“As I explained before, I’m not worried about negotiations with Martin,” said Hughes. “It’s more that we’re focused on the draft that’s coming. We were in Europe, and Martin left for a tournament with his kids. I expect over the coming days to be able to settle the contract.”

Over the coming hours, it’s all about the kids eagerly awaiting their NHL dreams to be realized.

On Monday, Hughes and the Canadiens met with the one who’s been projected to be at the top of this class and came away “impressed.”

“He’s a mature young man,” the GM said of Shane Wright.  “And he’s a very intelligent young man, too.”

That much was gleaned over dinner, which provided an opportunity for the Canadiens to get to know Wright a bit better than the 15-minute interview at the combine would allow them to.

“It was good to just chat with Shane, and not just to ask him questions we had but to know what kind of person he is,” Hughes said.

He’s scheduled to do the same with Logan Cooley — another projected top-3 pick — this Thursday, and he’ll interview Europe’s top prospect, Juraj Slafkovsky, (among others) as well.

Hughes knows Cooley quite well already, with his son Jack (another projected first rounder in this year’s draft) having played on the same team with him prior — and he has a good sense of what Slafkovsky is about on the ice, having just watched him live at the world championships in Helsinki, where he scored three goals and nine points in eight games.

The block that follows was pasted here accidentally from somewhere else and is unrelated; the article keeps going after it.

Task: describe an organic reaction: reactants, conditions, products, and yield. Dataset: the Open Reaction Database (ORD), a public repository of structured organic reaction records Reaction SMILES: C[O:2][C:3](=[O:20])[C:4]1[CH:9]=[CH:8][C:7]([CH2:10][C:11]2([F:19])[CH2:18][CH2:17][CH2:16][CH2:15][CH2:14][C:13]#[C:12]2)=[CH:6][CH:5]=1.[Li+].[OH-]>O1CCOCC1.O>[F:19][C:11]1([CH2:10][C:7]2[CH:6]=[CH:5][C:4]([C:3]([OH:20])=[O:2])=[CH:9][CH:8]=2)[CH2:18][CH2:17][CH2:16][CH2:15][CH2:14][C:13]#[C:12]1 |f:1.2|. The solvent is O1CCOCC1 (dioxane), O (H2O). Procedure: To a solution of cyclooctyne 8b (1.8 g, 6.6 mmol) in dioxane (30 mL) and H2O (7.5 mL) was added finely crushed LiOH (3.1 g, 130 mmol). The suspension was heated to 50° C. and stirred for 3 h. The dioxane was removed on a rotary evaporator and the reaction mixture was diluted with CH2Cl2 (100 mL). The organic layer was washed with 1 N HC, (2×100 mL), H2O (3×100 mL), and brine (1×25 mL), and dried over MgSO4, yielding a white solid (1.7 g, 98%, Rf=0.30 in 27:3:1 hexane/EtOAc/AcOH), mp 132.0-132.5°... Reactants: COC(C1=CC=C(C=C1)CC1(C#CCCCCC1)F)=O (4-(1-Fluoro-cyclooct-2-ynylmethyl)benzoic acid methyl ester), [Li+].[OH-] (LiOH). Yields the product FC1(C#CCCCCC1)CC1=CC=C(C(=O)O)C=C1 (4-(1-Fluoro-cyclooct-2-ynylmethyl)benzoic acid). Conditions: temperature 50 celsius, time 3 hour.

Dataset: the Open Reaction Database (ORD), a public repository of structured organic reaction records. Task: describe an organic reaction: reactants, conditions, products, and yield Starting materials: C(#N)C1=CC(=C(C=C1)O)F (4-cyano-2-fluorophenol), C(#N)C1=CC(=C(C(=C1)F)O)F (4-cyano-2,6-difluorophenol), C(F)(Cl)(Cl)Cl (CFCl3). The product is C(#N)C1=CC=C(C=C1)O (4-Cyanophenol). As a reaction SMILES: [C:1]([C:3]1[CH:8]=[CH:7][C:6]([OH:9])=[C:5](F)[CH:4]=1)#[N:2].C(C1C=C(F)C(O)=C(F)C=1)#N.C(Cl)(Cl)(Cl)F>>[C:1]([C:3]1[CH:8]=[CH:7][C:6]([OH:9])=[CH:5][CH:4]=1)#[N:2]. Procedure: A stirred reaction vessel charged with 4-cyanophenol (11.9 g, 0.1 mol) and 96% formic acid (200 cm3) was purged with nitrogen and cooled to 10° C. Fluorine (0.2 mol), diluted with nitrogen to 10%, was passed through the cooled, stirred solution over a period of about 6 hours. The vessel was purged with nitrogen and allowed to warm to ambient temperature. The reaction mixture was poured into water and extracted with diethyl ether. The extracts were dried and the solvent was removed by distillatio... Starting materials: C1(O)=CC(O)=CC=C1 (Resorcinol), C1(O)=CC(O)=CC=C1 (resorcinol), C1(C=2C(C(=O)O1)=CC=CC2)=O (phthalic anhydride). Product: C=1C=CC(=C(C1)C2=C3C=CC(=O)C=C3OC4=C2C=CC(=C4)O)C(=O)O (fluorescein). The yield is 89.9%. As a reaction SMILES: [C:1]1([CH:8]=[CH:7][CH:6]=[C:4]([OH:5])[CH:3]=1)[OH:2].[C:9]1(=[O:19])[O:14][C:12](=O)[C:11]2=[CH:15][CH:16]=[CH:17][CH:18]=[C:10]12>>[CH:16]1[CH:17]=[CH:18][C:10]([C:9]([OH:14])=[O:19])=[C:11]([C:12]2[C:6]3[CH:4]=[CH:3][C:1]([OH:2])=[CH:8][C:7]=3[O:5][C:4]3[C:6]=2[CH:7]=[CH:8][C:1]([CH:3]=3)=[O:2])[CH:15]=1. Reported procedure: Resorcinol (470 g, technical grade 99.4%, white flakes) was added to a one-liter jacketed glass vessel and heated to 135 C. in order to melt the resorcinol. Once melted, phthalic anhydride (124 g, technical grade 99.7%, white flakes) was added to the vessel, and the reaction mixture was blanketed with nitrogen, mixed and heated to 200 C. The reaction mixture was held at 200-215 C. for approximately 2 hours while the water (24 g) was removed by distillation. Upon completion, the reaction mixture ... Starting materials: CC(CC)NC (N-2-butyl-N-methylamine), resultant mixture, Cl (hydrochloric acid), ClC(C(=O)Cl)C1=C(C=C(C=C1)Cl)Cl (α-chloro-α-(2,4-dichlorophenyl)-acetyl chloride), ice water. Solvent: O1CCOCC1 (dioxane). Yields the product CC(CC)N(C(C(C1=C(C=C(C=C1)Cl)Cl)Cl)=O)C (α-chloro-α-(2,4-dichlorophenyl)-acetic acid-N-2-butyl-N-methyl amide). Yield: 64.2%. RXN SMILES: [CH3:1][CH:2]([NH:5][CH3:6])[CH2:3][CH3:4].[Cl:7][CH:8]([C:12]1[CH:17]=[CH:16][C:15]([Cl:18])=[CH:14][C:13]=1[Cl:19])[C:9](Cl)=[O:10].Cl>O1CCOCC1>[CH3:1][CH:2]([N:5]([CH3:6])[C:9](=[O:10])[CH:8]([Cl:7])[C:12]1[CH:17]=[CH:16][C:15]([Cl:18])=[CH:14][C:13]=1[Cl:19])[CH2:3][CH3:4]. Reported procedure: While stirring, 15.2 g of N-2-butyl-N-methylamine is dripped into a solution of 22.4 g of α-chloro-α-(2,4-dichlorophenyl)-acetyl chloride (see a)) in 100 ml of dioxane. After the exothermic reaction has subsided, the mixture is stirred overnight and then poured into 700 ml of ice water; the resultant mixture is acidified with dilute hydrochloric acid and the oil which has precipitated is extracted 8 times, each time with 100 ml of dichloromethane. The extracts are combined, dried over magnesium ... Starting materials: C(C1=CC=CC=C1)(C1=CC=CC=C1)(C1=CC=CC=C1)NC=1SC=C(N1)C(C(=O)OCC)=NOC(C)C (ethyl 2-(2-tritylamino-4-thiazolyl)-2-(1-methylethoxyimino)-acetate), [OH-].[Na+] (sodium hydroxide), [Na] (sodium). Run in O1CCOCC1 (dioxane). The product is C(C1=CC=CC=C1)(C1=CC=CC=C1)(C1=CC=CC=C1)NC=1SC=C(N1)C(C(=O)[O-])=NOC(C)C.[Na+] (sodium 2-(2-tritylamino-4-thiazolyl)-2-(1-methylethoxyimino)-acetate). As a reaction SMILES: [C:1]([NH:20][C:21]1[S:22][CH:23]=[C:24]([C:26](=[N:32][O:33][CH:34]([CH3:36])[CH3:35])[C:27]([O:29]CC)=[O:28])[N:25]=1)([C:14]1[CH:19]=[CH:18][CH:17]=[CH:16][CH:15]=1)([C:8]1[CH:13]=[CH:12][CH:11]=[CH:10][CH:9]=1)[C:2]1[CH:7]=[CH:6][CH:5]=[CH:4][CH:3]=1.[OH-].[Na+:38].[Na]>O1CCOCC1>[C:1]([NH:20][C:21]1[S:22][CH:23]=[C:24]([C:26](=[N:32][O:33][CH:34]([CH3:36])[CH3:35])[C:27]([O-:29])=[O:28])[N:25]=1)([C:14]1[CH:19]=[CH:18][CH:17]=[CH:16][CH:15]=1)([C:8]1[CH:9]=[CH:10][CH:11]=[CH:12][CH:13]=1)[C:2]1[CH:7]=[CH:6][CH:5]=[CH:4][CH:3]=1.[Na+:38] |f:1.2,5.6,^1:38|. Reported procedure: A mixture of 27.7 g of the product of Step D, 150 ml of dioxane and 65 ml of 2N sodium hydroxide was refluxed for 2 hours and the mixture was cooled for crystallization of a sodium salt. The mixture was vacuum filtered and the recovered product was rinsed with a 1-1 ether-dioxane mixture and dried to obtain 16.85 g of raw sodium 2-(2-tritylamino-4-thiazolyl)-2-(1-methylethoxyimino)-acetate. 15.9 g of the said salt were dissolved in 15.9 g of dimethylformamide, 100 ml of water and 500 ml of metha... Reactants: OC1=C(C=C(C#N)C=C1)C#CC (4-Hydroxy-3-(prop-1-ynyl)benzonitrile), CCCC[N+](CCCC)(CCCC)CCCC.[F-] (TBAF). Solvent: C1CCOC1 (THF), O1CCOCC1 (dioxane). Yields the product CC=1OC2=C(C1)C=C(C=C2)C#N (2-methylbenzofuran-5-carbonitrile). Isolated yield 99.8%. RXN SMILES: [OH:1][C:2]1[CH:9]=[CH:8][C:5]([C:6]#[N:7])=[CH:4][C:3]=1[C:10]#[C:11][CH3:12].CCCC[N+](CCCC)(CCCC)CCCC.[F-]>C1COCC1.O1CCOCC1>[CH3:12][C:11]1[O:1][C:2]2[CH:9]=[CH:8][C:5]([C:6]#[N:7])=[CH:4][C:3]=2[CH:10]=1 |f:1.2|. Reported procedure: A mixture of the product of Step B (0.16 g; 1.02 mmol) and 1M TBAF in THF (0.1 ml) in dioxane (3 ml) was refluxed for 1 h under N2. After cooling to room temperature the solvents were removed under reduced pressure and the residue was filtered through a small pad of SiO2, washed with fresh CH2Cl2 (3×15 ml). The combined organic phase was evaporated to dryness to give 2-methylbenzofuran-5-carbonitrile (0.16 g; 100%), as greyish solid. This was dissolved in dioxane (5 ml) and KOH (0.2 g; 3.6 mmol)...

But as he mentioned on Tuesday, what’s revealed off the ice is perhaps even more pertinent.

“This is my first time through from the club perspective,” said the former longtime player agent. “But I would put more weight on the interviews to the extent that I think some players come very prepared by others, but where we can kind of get below the surface and get to the know the player a little bit better, know the personality, characteristics that we covet or concern us, those are important things.

“The physical testing is a bit harder to quantify in some ways because some guys have access to training all year, some guys have been out of the playoffs for a long time, some guys are going to come here on the doorstep of their season having concluded. So, the information? All of it’s helpful, but if I were to value one over the other, it would be the interview process.”

The Canadiens will continue with it and then narrow their search over the coming month to identify who the best player available is to choose first overall.

Hughes said the decision will not be based on position or need, that there’s no urgency to rush that player to the NHL and that the Canadiens will choose the one with the most potential to eventually make it and thrive for several years.

We’ll find out who that player is when Hughes and the Canadiens step up to the podium on Friday night of the draft.

Carey Price’s future still uncertain

When Hughes was asked if the Canadiens have clarity on the franchise goaltender’s knee injury, which limited him to just five appearances in Montreal’s net this past season, he said they do not.